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ceding control of investments

February 5th, 2018 at 12:08 am

Reading TexasHusker's post made me reflect a little. From the start my DH and I had conflicting investment strategies. He believed he could beat the market, I never thought so. So when we met and before we married we had pretty much nothing. We were struggling to stay out of debt and pay our bills. When he got his first job we finally were married (got a green card), and started saving and investing. We each had a Roth IRA and his 401k. We put the 401k into investments chosen by his company and I picked them. Then we agreed to invest our Roth IRA ourselves. We could each choose to invest risky or not. He decided to buy individual stocks. I chose to invest in boring ETFs. I did better than him.

That being said. In around 2010 with the birth of our first child I cede control of my Roth IRA to DH because I fell into deep post-partum depression/anxiety. I was on medications for about 18 months until I was again pregnant. Then I was off for a few months but mid-way again I needed the medications. Please don't say I didn't need it, I did and yes I saw someone and I can describe now as this anxiety of wanting to throw myself off the roof or constant anxiety and fear of being crazy. I wasn't myself until I finished breastfeeding my DK2 at a little over a year so end of 2013. My hormones made me crazy. I suffered a miscarriage as well between DK1 and DK2 hence their 30 months apart instead of 24 months as I planned.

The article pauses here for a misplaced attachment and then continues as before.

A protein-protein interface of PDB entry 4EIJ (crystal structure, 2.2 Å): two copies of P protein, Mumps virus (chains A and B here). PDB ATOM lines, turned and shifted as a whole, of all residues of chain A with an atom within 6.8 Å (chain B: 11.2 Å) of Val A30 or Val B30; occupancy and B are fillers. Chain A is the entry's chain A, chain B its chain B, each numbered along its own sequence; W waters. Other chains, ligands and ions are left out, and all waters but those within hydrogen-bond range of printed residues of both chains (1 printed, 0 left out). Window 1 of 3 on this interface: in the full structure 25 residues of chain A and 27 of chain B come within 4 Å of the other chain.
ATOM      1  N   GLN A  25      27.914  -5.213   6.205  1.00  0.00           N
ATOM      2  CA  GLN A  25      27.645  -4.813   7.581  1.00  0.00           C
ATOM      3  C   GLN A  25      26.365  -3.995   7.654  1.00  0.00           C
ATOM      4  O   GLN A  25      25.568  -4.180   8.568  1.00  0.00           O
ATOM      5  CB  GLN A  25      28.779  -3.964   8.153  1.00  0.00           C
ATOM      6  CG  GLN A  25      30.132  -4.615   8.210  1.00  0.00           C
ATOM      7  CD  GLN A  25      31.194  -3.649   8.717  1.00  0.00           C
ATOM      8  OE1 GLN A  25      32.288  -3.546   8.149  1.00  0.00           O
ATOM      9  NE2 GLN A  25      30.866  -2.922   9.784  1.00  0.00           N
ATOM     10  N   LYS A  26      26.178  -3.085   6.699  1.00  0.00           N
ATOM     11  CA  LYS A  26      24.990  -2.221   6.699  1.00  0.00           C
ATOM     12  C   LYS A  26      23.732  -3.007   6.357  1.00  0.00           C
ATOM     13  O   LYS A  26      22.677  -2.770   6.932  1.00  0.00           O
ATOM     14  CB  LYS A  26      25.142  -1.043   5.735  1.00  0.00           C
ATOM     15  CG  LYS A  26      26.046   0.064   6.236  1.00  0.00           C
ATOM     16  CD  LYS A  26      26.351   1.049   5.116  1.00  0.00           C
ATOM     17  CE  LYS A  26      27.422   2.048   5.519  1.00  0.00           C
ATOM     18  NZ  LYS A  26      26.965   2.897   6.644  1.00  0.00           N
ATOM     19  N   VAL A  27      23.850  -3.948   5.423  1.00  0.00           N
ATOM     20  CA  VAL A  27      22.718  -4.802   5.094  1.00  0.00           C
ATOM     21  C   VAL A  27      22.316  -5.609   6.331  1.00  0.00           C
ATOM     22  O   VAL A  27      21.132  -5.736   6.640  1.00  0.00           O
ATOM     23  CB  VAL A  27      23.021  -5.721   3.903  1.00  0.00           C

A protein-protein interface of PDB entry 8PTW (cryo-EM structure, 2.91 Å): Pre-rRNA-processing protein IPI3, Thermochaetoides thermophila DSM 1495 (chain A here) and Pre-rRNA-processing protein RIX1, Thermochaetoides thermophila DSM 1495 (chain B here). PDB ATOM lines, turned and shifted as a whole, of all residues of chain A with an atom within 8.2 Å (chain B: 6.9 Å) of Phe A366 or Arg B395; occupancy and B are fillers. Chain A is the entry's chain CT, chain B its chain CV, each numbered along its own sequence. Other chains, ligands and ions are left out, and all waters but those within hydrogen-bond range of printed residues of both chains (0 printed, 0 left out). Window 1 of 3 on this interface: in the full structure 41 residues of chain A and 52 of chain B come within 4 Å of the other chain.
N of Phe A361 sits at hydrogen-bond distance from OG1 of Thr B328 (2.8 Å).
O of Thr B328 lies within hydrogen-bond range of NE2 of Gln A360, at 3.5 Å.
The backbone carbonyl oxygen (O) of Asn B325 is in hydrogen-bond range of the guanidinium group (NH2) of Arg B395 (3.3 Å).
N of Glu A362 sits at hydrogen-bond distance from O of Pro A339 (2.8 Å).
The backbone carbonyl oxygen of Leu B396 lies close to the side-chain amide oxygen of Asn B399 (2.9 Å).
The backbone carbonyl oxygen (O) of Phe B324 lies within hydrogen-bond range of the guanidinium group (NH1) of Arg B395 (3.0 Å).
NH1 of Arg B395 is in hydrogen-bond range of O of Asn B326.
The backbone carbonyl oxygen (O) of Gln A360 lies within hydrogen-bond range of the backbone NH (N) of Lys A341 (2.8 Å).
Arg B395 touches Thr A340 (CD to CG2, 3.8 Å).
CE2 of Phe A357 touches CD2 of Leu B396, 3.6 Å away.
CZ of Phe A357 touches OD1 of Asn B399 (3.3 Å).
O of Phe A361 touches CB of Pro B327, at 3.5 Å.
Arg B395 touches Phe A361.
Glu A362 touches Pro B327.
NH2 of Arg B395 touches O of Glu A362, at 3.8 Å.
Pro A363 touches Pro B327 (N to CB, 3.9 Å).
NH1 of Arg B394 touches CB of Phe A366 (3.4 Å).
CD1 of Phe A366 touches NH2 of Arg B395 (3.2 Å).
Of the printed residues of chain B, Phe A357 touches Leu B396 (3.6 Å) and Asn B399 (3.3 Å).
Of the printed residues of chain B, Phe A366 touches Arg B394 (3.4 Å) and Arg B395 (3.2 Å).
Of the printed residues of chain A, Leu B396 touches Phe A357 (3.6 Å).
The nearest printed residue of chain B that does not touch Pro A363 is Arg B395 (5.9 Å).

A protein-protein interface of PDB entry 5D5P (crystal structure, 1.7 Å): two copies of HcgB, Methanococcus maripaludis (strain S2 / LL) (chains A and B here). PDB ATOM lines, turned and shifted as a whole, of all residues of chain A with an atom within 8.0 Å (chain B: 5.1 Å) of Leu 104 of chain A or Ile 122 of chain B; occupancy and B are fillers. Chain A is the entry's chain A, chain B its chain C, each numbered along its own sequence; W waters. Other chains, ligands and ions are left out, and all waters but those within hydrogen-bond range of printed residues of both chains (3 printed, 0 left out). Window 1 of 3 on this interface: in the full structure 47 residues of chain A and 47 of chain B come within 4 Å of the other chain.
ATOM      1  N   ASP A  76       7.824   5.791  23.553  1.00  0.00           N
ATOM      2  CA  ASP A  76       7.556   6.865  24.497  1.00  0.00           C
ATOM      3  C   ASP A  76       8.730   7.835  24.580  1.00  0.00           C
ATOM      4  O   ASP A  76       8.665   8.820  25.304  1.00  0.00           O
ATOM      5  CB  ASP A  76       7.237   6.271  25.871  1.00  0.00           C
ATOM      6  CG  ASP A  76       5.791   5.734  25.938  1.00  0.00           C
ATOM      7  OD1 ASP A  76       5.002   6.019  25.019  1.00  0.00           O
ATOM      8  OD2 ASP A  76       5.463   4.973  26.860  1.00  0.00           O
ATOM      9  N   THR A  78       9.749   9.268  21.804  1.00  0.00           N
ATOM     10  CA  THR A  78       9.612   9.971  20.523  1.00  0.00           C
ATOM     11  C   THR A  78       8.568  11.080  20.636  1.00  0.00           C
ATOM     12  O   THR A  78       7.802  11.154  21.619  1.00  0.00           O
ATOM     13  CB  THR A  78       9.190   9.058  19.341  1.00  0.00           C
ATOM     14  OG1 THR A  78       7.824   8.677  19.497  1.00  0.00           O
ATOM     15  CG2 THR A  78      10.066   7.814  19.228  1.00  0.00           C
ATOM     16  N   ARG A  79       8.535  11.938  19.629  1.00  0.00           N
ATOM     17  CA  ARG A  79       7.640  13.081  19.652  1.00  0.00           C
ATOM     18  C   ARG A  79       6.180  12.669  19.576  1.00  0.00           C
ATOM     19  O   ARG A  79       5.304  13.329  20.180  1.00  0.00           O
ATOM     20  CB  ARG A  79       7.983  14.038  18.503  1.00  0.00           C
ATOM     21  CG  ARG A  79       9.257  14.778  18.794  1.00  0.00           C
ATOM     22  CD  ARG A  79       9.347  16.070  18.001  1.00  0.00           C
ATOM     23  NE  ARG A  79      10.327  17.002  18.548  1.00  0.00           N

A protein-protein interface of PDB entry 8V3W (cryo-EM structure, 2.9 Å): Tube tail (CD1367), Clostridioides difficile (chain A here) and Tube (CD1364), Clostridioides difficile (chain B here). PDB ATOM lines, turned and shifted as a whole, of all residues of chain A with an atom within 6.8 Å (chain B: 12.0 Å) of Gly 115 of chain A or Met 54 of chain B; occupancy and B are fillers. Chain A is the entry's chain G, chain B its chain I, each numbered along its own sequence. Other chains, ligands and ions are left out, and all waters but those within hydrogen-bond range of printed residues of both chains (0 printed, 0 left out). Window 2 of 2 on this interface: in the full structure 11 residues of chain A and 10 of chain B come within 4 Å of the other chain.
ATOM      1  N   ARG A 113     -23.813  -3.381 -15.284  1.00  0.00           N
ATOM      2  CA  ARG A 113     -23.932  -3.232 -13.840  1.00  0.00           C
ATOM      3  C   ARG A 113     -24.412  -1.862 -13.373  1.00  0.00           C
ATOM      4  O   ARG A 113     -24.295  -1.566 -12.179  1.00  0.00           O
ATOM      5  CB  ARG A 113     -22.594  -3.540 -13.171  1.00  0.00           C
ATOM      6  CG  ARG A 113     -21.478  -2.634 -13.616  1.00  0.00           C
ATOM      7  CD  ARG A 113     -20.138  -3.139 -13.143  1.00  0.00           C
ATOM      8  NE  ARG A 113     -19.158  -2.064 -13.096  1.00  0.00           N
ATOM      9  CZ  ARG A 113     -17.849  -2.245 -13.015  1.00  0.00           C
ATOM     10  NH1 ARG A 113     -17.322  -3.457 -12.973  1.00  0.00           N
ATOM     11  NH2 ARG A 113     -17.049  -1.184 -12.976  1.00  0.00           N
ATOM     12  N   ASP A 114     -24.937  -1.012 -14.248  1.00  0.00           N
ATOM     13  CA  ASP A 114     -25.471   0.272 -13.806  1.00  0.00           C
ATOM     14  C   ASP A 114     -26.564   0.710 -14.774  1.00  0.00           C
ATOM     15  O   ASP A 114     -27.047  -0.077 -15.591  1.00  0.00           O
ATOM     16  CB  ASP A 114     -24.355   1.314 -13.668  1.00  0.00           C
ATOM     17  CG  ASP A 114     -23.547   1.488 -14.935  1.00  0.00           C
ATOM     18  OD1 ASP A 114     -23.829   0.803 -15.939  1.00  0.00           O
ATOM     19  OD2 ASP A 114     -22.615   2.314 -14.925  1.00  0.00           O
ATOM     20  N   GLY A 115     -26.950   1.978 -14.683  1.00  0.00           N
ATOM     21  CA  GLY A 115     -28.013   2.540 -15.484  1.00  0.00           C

So I handled basically our budget, living expenses, and oversight of taxes. But I relinquished all investment control during this time and I couldn't tell you what we were doing. I could see it from our tax statements but I had no energy to care.

But we lost a ton of money in our Roth IRAs during this time though the market was good. DH was trading oil commodities. Lesson learned. Turned out this lesson made him realize he couldn't beat the market.

So he began investing in index funds and he changed his mentality after losing the money. That also allowed him later to get on board with hands off investing into index/etfs. Tomorrow I'll finally dig into our finances during that time.

E-File Cabinet Organization

January 10th, 2018 at 10:57 pm

So we have an electronic file cabinet. We scan in everything, keep electronic copies of all statements, all tax documents, important receipts, etc. It makes very organized every month statement of investments, checking/savings/CC, loans, etc.